So what's going on here?  It's simple: as temperatures increase, people are more eager to eat ice cream, because it cools them down.  But at the same time, people are running air conditioners more, and their refrigerators are working harder because of the heat.  Both the ice cream consumption and the energy consumption are a result of the changing temperatures from one month to the next.

This is why it's very important to understand that correlation does not imply causation.  Just because two things have a correlation does not mean that one causes the other!

Here's another example.  Take a look at the chart below.  It's used as proof that autism is caused by the use of herbicides on crops:

It shows a very definite correlation between herbicide use and autism.  Later on we'll tear this graph apart, because it is one of the most attrociously unscientific graphs I've ever seen, and the fact that it's linked from the home page of an MIT researcher is downright embarrassing.  But we'll get to that a bit later.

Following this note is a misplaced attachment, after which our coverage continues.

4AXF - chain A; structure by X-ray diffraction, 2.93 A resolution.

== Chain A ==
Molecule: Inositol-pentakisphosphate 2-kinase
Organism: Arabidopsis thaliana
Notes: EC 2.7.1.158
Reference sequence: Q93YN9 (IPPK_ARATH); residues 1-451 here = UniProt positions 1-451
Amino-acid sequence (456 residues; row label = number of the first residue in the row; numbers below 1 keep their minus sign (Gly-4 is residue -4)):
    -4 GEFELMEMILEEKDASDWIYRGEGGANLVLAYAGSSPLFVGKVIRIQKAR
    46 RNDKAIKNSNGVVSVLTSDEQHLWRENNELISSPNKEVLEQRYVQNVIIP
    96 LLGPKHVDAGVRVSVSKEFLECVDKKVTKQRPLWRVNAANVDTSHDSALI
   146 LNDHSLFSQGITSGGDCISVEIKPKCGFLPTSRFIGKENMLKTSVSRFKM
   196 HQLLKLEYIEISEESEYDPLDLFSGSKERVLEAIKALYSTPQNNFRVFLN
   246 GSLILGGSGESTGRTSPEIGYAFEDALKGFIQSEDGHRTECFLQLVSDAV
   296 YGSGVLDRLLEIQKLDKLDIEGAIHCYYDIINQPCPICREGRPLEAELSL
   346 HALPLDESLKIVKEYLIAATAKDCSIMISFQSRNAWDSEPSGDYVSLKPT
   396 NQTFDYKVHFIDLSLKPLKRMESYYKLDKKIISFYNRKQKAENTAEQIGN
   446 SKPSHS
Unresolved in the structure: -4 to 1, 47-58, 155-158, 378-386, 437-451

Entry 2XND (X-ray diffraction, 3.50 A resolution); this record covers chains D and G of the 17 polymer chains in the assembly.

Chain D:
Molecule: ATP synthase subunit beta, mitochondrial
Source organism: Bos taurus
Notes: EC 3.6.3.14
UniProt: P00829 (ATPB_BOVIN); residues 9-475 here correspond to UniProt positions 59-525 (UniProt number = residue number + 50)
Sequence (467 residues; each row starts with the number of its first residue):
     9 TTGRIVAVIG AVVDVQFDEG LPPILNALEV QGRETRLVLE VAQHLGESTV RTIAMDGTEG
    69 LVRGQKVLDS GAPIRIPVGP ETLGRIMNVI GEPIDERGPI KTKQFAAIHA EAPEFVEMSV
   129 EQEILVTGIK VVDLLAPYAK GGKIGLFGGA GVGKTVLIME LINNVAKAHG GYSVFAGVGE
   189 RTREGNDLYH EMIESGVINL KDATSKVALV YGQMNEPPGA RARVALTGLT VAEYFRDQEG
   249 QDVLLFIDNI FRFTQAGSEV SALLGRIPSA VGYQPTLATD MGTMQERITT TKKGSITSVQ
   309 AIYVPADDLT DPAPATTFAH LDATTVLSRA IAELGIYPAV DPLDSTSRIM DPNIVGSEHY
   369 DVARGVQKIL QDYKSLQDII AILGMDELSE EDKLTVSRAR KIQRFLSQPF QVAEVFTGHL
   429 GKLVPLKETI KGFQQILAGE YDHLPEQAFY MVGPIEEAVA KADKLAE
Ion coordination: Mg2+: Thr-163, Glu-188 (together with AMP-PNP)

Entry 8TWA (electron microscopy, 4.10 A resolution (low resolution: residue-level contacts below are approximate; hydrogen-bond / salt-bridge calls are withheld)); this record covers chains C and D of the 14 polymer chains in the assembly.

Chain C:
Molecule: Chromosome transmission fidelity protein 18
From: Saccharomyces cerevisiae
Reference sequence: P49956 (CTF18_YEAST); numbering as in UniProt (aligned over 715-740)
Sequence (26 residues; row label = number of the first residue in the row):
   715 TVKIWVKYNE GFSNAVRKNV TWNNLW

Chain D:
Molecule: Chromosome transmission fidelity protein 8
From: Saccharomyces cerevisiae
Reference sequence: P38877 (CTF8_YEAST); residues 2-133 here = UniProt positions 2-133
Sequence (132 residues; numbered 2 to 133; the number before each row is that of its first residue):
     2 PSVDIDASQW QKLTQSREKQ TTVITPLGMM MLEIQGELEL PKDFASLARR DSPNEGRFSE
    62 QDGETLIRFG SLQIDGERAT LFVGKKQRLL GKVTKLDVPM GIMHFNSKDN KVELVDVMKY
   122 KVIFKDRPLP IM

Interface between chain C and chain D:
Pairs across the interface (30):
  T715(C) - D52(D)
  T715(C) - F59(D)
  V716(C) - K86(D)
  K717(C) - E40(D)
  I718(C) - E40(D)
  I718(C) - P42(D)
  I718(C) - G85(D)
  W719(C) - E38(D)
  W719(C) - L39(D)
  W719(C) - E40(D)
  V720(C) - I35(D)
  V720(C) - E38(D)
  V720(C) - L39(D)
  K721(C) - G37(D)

Now that you've looked at this graph and drawn the obvious conclusion: Herbicide causes autism, take a look at the next graph, which shows another, quite surprising correlation.

 

Yes, that's right - you're reading that graph correctly.  There is a very clear correlation between purchase of organic foods and autism.  The conclusion is very clear: Organic foods cause autism!

I'm sorry, you can't have it both ways.  If the first graph (which is merely a correlation) is proof of causation, than so is the second one.

The real challenge is this: if you can't eat chemically treated crops, and you can't eat organic crops, how do you avoid autism without starving to death?

 

The Embarassing Glyphosate and Autism Graph

I promised we'd tear apart that herbicide/autism graph, and we will.  This graph has been shared on the home page of an MIT researcher (whose post graduate degrees are in Electrical Engineering and Computer Science).  Never mind the fact that she probably doesn't have any business meddling in biology related stuff, if you have a masters degree or a Ph.D. in any subject area, you know enough to realize that this chart is horrifically nonsensical.  For crying out loud, my high school science students probably know enough to realize how dumb this chart is.  

So, is this graph really so bad?  And if so, how?  Oh, let me count the ways...

  1. The graph uses total numbers of autism cases instead of autism cases per capita, which means it does not take into account population increase (which was significant between 1990 and 2010).